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Egypt demands that Turkey recognise 2013 'revolution' to rekindle ties

Once close allies, Egypt and Turkey fell out after Ankara condemned what it calls the 'coup' that toppled president Mohammed Morsi
Egyptians take part in demonstrations against then-president Mohammed Morsi in 2013 (AFP)

Egypt has welcomed moves by Turkey to repair relations between the two countries, but is demanding that Ankara recognise what it calls the “30 June revolution”.

Turkey and Egypt, once close allies, have fallen out in recent years after an Egyptian popular-backed military takeover ousted the country’s first democratically elected president in 2013.

This week, however, Turkey signalled its willingness to thaw relations with Egypt, with Prime Minister Binali Yildirim telling state television on Monday that he wants to see economic and political links strengthened.

“Investors can go to Egypt, and strengthen their investments,” Yildirim told the TRT Haber channel.

“In the future, this could lead to an environment in which relations are normalised, and possibly even to ministerial relations – there is nothing to stop this happening.”

However, Yildirim reiterated Turkey’s stance towards the controversial events in Egypt that led to the ousting of president and Muslim Brotherhood leader Mohammed Morsi on 30 June 2013.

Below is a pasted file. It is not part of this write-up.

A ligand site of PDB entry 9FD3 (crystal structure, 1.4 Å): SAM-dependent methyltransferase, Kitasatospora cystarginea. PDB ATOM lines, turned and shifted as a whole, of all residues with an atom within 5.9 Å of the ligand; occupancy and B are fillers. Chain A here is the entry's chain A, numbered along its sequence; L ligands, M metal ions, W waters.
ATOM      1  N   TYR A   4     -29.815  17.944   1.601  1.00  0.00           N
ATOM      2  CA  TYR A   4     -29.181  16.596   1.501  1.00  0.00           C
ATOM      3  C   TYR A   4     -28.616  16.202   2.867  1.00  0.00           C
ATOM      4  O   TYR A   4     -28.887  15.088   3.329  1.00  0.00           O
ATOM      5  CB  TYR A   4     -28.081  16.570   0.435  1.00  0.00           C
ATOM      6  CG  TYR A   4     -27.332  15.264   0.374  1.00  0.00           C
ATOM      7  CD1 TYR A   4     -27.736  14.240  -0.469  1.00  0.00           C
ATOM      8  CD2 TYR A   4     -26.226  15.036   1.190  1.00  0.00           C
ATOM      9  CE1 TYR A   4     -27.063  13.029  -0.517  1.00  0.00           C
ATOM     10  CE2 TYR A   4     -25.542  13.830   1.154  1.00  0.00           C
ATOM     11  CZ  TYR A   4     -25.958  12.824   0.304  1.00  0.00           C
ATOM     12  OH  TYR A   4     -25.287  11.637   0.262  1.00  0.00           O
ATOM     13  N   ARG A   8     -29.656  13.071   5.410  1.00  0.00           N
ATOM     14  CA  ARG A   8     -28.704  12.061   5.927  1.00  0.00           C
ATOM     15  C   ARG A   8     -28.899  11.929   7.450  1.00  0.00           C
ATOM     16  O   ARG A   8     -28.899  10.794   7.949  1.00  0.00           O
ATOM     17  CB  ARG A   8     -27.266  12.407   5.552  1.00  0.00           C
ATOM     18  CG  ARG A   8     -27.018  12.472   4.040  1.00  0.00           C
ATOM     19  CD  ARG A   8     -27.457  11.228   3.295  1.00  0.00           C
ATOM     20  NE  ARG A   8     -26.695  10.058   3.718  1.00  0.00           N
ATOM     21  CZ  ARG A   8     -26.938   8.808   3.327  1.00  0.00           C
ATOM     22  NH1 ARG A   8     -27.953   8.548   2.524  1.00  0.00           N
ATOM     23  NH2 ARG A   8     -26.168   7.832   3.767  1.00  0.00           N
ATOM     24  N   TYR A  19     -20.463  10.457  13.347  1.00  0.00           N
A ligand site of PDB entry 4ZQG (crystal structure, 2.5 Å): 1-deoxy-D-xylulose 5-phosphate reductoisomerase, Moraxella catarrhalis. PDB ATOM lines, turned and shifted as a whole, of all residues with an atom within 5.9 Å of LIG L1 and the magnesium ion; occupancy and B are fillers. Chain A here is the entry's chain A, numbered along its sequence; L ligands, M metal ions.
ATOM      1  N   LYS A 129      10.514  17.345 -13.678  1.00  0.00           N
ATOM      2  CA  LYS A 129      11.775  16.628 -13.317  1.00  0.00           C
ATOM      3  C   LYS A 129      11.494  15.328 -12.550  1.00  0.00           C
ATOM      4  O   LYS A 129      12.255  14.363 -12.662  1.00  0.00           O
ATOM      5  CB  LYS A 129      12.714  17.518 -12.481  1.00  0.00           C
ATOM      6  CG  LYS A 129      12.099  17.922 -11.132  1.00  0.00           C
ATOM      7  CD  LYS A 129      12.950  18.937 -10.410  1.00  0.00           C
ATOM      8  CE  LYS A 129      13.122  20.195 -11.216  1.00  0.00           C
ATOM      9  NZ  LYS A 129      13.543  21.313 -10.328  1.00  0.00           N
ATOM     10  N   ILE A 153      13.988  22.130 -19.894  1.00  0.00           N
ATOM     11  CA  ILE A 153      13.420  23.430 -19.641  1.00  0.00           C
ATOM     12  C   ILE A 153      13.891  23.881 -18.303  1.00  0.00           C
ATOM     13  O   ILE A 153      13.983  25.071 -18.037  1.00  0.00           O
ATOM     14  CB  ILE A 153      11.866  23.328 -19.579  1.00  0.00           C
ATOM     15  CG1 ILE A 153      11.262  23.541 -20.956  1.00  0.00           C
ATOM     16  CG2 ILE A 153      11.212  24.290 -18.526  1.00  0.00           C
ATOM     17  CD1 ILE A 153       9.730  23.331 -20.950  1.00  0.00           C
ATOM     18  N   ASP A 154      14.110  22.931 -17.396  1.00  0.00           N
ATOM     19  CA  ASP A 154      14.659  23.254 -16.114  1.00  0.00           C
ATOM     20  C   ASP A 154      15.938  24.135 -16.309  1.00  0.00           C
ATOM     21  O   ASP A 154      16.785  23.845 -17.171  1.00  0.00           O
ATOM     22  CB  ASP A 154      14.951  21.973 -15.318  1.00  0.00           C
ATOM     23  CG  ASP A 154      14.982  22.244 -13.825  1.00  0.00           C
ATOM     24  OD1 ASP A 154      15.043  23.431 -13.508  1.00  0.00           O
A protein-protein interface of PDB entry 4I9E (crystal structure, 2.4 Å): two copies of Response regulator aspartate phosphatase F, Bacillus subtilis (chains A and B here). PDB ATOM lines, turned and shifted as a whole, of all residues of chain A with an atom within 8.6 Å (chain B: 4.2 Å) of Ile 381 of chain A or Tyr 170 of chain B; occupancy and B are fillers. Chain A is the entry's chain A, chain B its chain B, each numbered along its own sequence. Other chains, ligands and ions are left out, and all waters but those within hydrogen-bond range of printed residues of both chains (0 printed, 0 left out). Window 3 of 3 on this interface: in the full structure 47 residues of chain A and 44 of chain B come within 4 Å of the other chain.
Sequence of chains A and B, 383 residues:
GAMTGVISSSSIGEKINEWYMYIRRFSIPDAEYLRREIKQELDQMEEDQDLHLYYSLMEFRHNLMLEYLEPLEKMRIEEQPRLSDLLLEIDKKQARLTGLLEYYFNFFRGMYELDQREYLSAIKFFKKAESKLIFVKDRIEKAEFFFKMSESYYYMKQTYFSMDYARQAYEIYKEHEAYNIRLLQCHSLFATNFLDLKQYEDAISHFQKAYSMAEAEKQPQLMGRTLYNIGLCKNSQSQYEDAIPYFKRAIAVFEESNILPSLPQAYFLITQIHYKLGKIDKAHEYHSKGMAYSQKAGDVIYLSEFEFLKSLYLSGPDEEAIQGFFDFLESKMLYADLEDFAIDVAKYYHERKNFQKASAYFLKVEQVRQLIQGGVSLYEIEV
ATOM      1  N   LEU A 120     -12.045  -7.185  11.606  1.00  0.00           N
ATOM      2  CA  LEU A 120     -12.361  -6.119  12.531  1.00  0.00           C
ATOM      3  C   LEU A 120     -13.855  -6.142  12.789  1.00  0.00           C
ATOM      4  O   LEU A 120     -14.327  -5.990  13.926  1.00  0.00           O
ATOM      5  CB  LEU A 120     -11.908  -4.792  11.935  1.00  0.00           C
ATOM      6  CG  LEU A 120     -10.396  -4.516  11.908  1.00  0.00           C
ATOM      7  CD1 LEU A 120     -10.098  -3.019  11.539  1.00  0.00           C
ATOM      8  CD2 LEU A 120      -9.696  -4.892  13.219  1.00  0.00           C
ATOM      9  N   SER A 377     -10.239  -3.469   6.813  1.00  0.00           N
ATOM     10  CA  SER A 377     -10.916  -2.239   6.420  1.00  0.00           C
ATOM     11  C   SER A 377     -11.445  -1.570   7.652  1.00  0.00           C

“We are very clear when it comes to Egypt – there was a coup against democracy, and a coup against Morsi, who was brought to power by elections.”

Relations between Ankara – ruled by the AKP which supports the Egyptian Muslim Brotherhood - and Cairo were officially cut off after Morsi was ousted, which was backed by millions-strong popular protests across the country.

Egypt expelled the Turkish ambassador in November 2013, accusing officials of backing unnamed organisations that were aiming to destabilise the country.

The Egyptian ambassador was then expelled from Turkey, and neither diplomat has been restored.

Responding to Yildirim’s comments this week, Egypt’s Foreign Ministry welcomed the possibility of normalising relations, but insisted that the starting point for any rapprochement must be a Turkish acknowledgement of the “revolution” that toppled Morsi.

“It must be clear that the recognition of the legitimacy of the Egyptian people's will, represented in the June 30 revolution, is the starting point for improved relations with Turkey,” foreign ministry spokesperson Ahmed Abu Zeid said in a statement on Tuesday.